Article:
Scientists at the INM – Leibniz Institute for New Materials have found out that the protein haemoglobin influences the aggregation of individual gold nanoparticles to form clumps.
James Bond can be located anywhere. He owes this fact to the nanosensors that find their way into his bloodstream by way of injection in the film “Spectre”. In the real world, too, work is being carried out to achieve this vision. In the blood circuit, there should be no uncontrolled clumping of particles so that fine blood vessels do not become blocked. Scientists at the INM – Leibniz Institute for New Materials have now found out that the protein haemoglobin influences the aggregation of individual gold nanoparticles to form clumps.
When nanoparticles approach and attract each other, they become unstable and form large flakes, visible to the naked eye. Or they remain stable, and each nanoparticle remains separate. This was the opinion of researchers up till now – it was all or nothing. That these are not the only possiblities has been demonstrated by the researchers at the INM: They have discovered that an intermediate status is also possible, where nanoparticles aggregate to form microscopically small, invisible clusters.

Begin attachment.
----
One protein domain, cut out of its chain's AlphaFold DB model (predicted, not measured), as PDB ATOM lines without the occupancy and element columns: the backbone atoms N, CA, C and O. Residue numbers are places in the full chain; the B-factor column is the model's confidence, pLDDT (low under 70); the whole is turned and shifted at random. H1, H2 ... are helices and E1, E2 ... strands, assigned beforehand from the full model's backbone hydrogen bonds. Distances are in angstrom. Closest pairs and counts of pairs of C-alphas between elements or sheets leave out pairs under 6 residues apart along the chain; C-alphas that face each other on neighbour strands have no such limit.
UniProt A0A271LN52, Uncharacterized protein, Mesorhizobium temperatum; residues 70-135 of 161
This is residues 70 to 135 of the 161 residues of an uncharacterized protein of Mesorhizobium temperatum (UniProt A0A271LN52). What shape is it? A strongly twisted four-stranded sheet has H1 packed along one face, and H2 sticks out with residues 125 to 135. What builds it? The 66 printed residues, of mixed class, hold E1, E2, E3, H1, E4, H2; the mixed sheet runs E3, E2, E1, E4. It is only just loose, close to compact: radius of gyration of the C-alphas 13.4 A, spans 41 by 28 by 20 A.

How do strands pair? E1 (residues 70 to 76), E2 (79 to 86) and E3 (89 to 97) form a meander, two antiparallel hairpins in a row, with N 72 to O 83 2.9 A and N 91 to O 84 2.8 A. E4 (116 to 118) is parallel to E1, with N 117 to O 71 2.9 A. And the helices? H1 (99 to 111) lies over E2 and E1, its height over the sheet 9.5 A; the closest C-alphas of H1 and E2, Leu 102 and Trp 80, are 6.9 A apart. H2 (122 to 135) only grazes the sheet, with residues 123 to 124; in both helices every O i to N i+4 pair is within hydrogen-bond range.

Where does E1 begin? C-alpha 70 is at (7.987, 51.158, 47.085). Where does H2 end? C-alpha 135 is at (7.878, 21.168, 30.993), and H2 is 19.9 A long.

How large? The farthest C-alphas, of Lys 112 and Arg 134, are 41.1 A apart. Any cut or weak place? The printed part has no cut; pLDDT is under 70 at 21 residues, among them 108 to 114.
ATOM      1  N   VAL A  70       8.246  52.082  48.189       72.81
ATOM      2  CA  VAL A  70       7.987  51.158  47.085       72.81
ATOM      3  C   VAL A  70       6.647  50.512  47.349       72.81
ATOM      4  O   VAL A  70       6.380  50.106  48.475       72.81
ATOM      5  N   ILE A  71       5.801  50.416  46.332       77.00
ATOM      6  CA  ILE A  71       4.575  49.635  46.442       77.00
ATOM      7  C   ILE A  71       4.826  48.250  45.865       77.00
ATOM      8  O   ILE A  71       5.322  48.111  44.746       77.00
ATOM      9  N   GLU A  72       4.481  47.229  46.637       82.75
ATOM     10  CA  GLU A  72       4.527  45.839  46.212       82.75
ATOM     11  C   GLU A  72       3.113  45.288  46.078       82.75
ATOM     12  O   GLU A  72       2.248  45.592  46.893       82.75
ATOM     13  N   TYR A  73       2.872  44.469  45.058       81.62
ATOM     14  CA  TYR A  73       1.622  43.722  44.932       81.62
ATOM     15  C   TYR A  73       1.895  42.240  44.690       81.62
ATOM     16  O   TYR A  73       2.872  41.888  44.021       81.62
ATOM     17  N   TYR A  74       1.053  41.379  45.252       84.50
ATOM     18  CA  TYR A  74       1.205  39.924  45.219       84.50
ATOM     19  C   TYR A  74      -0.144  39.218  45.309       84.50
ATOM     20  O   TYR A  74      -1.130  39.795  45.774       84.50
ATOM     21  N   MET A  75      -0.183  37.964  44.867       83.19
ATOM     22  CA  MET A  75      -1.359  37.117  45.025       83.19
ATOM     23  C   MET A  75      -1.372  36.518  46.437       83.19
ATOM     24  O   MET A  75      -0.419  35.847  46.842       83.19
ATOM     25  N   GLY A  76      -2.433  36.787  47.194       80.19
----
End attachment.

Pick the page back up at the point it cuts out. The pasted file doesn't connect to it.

The researchers of the INM and the University of Bayreuth recently published their findings in the journal ACS Nano.
Tobias Kraus, a physical chemist at the INM, commented, “The results are of interest in medicine: nanoparticles are used today to bring drugs to precisely where they are needed in the body. This requires that the particles do not aggregate. Only then can they move through the fine ramifications of the blood vessels, for example. Our results show that special care must be taken, since aggregates could be present even though you can’t see them,” says Kraus.
In their study, the researchers discovered that the concentration ratio of gold nanoparticles and haemoglobin is decisive in determining if large flakes or microscopically small clusters are formed. In mixtures with high concentrations of nanoparticles and little haemoglobin as well as in mixtures with very few particles and a lot of haemoglobin, microscopically small aggregates formed. With different concentration ratios, the particles all aggregated to form clumps and created visible, dark flakes.
The scientists used light, x-rays and electrons for their microscopic examinations. This permitted them to reveal both the structure of the microscopically small clumps and the structure of the large flakes.